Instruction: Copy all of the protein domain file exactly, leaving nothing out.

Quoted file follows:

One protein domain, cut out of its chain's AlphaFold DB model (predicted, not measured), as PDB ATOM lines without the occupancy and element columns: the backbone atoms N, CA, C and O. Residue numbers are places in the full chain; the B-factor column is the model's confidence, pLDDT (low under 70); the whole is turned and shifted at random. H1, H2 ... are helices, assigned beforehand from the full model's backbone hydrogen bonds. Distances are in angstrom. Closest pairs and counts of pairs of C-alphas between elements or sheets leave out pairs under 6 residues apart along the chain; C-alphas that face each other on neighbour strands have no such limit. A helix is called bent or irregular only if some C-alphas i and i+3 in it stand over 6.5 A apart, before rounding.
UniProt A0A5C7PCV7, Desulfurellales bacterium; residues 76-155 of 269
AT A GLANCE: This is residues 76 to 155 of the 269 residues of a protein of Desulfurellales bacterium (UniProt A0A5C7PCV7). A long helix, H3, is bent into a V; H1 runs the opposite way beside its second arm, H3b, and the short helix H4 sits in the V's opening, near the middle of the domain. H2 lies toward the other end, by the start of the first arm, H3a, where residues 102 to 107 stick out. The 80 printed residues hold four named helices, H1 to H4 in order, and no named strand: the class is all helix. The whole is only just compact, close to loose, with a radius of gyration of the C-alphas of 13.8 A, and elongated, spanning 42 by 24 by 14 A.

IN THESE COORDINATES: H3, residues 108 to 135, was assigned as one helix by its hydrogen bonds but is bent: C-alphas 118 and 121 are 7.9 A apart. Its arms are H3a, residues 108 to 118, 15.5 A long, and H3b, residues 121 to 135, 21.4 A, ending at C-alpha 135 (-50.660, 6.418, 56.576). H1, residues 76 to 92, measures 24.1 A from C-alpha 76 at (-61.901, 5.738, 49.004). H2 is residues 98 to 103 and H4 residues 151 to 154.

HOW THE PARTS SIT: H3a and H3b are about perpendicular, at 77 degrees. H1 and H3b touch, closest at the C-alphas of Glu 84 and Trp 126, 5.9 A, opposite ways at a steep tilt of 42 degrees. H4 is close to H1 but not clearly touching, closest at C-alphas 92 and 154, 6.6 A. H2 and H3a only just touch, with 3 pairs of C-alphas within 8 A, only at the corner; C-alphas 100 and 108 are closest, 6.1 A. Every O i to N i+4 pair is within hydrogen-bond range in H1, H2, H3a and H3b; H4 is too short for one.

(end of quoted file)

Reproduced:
One protein domain, cut out of its chain's AlphaFold DB model (predicted, not measured), as PDB ATOM lines without the occupancy and element columns: the backbone atoms N, CA, C and O. Residue numbers are places in the full chain; the B-factor column is the model's confidence, pLDDT (low under 70); the whole is turned and shifted at random. H1, H2 ... are helices, assigned beforehand from the full model's backbone hydrogen bonds. Distances are in angstrom. Closest pairs and counts of pairs of C-alphas between elements or sheets leave out pairs under 6 residues apart along the chain; C-alphas that face each other on neighbour strands have no such limit. A helix is called bent or irregular only if some C-alphas i and i+3 in it stand over 6.5 A apart, before rounding.
UniProt A0A5C7PCV7, Desulfurellales bacterium; residues 76-155 of 269
AT A GLANCE: This is residues 76 to 155 of the 269 residues of a protein of Desulfurellales bacterium (UniProt A0A5C7PCV7). A long helix, H3, is bent into a V; H1 runs the opposite way beside its second arm, H3b, and the short helix H4 sits in the V's opening, near the middle of the domain. H2 lies toward the other end, by the start of the first arm, H3a, where residues 102 to 107 stick out. The 80 printed residues hold four named helices, H1 to H4 in order, and no named strand: the class is all helix. The whole is only just compact, close to loose, with a radius of gyration of the C-alphas of 13.8 A, and elongated, spanning 42 by 24 by 14 A.

IN THESE COORDINATES: H3, residues 108 to 135, was assigned as one helix by its hydrogen bonds but is bent: C-alphas 118 and 121 are 7.9 A apart. Its arms are H3a, residues 108 to 118, 15.5 A long, and H3b, residues 121 to 135, 21.4 A, ending at C-alpha 135 (-50.660, 6.418, 56.576). H1, residues 76 to 92, measures 24.1 A from C-alpha 76 at (-61.901, 5.738, 49.004). H2 is residues 98 to 103 and H4 residues 151 to 154.

HOW THE PARTS SIT: H3a and H3b are about perpendicular, at 77 degrees. H1 and H3b touch, closest at the C-alphas of Glu 84 and Trp 126, 5.9 A, opposite ways at a steep tilt of 42 degrees. H4 is close to H1 but not clearly touching, closest at C-alphas 92 and 154, 6.6 A. H2 and H3a only just touch, with 3 pairs of C-alphas within 8 A, only at the corner; C-alphas 100 and 108 are closest, 6.1 A. Every O i to N i+4 pair is within hydrogen-bond range in H1, H2, H3a and H3b; H4 is too short for one.